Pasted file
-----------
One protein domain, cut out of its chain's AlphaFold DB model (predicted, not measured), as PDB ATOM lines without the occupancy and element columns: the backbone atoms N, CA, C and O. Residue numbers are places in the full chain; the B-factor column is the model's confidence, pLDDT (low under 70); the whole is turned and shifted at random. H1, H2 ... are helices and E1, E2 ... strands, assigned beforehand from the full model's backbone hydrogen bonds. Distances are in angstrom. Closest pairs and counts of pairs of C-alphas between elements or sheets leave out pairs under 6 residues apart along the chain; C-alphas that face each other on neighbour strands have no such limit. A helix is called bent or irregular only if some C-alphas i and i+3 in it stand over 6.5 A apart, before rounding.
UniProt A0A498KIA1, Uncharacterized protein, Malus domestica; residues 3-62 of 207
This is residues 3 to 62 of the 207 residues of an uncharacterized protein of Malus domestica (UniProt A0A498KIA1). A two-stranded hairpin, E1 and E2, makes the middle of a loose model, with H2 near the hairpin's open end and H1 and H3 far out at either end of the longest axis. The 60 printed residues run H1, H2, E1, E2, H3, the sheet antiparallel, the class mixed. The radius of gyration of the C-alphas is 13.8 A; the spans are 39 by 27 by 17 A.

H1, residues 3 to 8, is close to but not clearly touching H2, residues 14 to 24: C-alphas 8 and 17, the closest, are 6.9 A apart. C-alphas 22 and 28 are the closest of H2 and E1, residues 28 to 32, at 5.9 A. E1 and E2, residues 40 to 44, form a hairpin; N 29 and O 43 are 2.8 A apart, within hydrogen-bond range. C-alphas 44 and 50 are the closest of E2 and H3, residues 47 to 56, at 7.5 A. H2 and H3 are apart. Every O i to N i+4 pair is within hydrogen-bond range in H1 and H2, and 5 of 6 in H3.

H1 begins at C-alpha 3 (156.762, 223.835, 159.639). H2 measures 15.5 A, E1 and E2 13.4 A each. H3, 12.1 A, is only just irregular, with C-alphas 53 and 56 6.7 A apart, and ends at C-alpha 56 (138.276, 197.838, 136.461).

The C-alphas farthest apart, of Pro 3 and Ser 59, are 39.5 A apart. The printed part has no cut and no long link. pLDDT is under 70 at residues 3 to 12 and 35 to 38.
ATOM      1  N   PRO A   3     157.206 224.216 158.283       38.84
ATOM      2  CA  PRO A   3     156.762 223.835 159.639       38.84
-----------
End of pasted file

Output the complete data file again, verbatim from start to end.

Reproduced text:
One protein domain, cut out of its chain's AlphaFold DB model (predicted, not measured), as PDB ATOM lines without the occupancy and element columns: the backbone atoms N, CA, C and O. Residue numbers are places in the full chain; the B-factor column is the model's confidence, pLDDT (low under 70); the whole is turned and shifted at random. H1, H2 ... are helices and E1, E2 ... strands, assigned beforehand from the full model's backbone hydrogen bonds. Distances are in angstrom. Closest pairs and counts of pairs of C-alphas between elements or sheets leave out pairs under 6 residues apart along the chain; C-alphas that face each other on neighbour strands have no such limit. A helix is called bent or irregular only if some C-alphas i and i+3 in it stand over 6.5 A apart, before rounding.
UniProt A0A498KIA1, Uncharacterized protein, Malus domestica; residues 3-62 of 207
This is residues 3 to 62 of the 207 residues of an uncharacterized protein of Malus domestica (UniProt A0A498KIA1). A two-stranded hairpin, E1 and E2, makes the middle of a loose model, with H2 near the hairpin's open end and H1 and H3 far out at either end of the longest axis. The 60 printed residues run H1, H2, E1, E2, H3, the sheet antiparallel, the class mixed. The radius of gyration of the C-alphas is 13.8 A; the spans are 39 by 27 by 17 A.

H1, residues 3 to 8, is close to but not clearly touching H2, residues 14 to 24: C-alphas 8 and 17, the closest, are 6.9 A apart. C-alphas 22 and 28 are the closest of H2 and E1, residues 28 to 32, at 5.9 A. E1 and E2, residues 40 to 44, form a hairpin; N 29 and O 43 are 2.8 A apart, within hydrogen-bond range. C-alphas 44 and 50 are the closest of E2 and H3, residues 47 to 56, at 7.5 A. H2 and H3 are apart. Every O i to N i+4 pair is within hydrogen-bond range in H1 and H2, and 5 of 6 in H3.

H1 begins at C-alpha 3 (156.762, 223.835, 159.639). H2 measures 15.5 A, E1 and E2 13.4 A each. H3, 12.1 A, is only just irregular, with C-alphas 53 and 56 6.7 A apart, and ends at C-alpha 56 (138.276, 197.838, 136.461).

The C-alphas farthest apart, of Pro 3 and Ser 59, are 39.5 A apart. The printed part has no cut and no long link. pLDDT is under 70 at residues 3 to 12 and 35 to 38.
ATOM      1  N   PRO A   3     157.206 224.216 158.283       38.84
ATOM      2  CA  PRO A   3     156.762 223.835 159.639       38.84